A COOLRAIN woman is attempting to reverse a decision made by the government and the EU to immediately halt turf cutting on protected Irish bogs.
Pat Cooper has written a passionate open letter to Taoiseach Enda Kenny pleading for her family and others to be allowed continue to cut turf on the small Laois bog, while a national plan is being formulated.
A joint statement by Ministers Jimmy Deenihan and Phil Hogan earlier this month urging that no cutting was to take place this year “almost brought me to tears” Ms Cooper says.
“The amount of turf that would be cut during the two years of the negotiations would be miniscule in terms of the whole, and there is no doubt that the turf cutters were prepared to re-locate on most of the bogs.
“Here in south Laois, they are trying to take both of our bogs Coolrain and Knockacoller. There are no other bogs within 10k for us to cut turf on. We proposed a compromise in that there would be no turf cutting on Knockacoller, but we would all continue to cut on Coolrain,” says Mrs Cooper.
The two areas are among 53 raised bogs nationwide that were designated Special Areas of Conservation to preserve their unique environments. Unlike most other sites however, there is no other alternative bog near enough for the 80 plot owners to use.
Ms Cooper says they have been threatened with fines if they cut their turf this summer.
“Turf cutters are not being asked; they are being told in no uncertain terms not to cut turf and they are being threatened with fines, non-payment of the single farm payment and confiscation of equipment if they cut turf this year on their bog plots,” says Ms Cooper.
Her family have own and work their plots in Coolrain since the 1930’s. Like her father Billy before her, Pat, her ten siblings and their children have spend their summers carefully turning and heaping the turf on the plots they own in Coolrain. She hopes the tradition will be carried on for the next generation.
“We all worked on the bog. It’s a beautiful place, I always remember it being sunny, We would spend the day there, with bottles of tea wrapped in newspaper,” she recalls.
She believes that some of the affected turf cutters may defy the request to leave their plots idle.
“At this moment, we are not working on the plots. But there are contractors willing to cut on SACs, and I know people are cutting turf in the west of Ireland. There seems to be a conspiracy of silence. They say cutting on an SAC is illegal, but we showed them how Coolrain isn’t legally designated. We were meant to be given three months notice to object in 2003 but we were never informed until after it was adopted,” she says.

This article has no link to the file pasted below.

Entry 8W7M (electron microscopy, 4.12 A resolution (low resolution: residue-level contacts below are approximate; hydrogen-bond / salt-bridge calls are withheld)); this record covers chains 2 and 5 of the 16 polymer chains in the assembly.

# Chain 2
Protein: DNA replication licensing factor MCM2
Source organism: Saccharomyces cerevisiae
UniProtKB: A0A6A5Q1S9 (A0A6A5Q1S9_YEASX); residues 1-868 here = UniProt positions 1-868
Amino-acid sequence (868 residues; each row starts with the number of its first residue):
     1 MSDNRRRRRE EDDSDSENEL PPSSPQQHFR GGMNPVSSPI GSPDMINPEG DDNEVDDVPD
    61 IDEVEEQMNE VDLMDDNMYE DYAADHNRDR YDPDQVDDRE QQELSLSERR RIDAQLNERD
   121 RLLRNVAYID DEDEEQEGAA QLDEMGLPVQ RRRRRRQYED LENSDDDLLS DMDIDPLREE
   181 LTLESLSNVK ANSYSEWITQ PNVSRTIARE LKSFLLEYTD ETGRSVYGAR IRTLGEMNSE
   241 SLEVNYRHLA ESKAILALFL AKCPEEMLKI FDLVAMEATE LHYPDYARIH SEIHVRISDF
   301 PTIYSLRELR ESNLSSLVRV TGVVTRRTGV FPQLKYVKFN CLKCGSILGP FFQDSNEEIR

Her research has led her to believe there is a lot more bog left than the government are saying.
“When the Irish Peatlands Conservation Council and National Parks and Wildlife were trying to convince the Government and the EU, that if they didn’t do something soon all raised bog would be extinct in the next 5 minutes, they claimed there were only 18,000 hectares of raised bog left in Ireland.
“That is completely untrue, there is 50,000 hectares. Now, they are trying to convince us there is lots of bog and they are only taking a tiny proportion of the total. last week, on Morning Ireland Minister Deenihan said it is only 2% of raised bog that is designated. The facts are that it is 43% of raised bog that is being designated as protected bog at the moment and they are considering more,” she says.
Ms Cooper went with the Coolrain Turf Cutters to the Athlone Peatlands Forum last February where she voiced her concerns that the government trip to Brussels was a charade, and the decision to ban turf cutting had already been made.
“I challenged those present and asked whether the three day event was not just an expensive charade or a pretend conflict resolution forum where the turf cutters were allowed to vent and feel they were being listened to, but that in reality the decisions to completely ban turf cutting for 2012 had already been made and the government would go to Brussels, and come back and say they tried but failed,” she writes.
She praises the move by Bord na Móna to hand Kilinamuck bog in Abbeyleix back to the community, as it will be protected against cutting in the future, and used to promote tourism.
“It’s a great idea to do that. Coolrain Turf Cutters believe there should be protected bogs for the common good, because you can’t recreate them, We see the logic in that, but you don’t need to save every single piece of raised bog.
“If they took the ten largest bogs and say no-one can ever cut again, that’s grand. We do agree with the National Plan, but we greviously disagree that we can’t continue to cut while we negotiate it,” she said.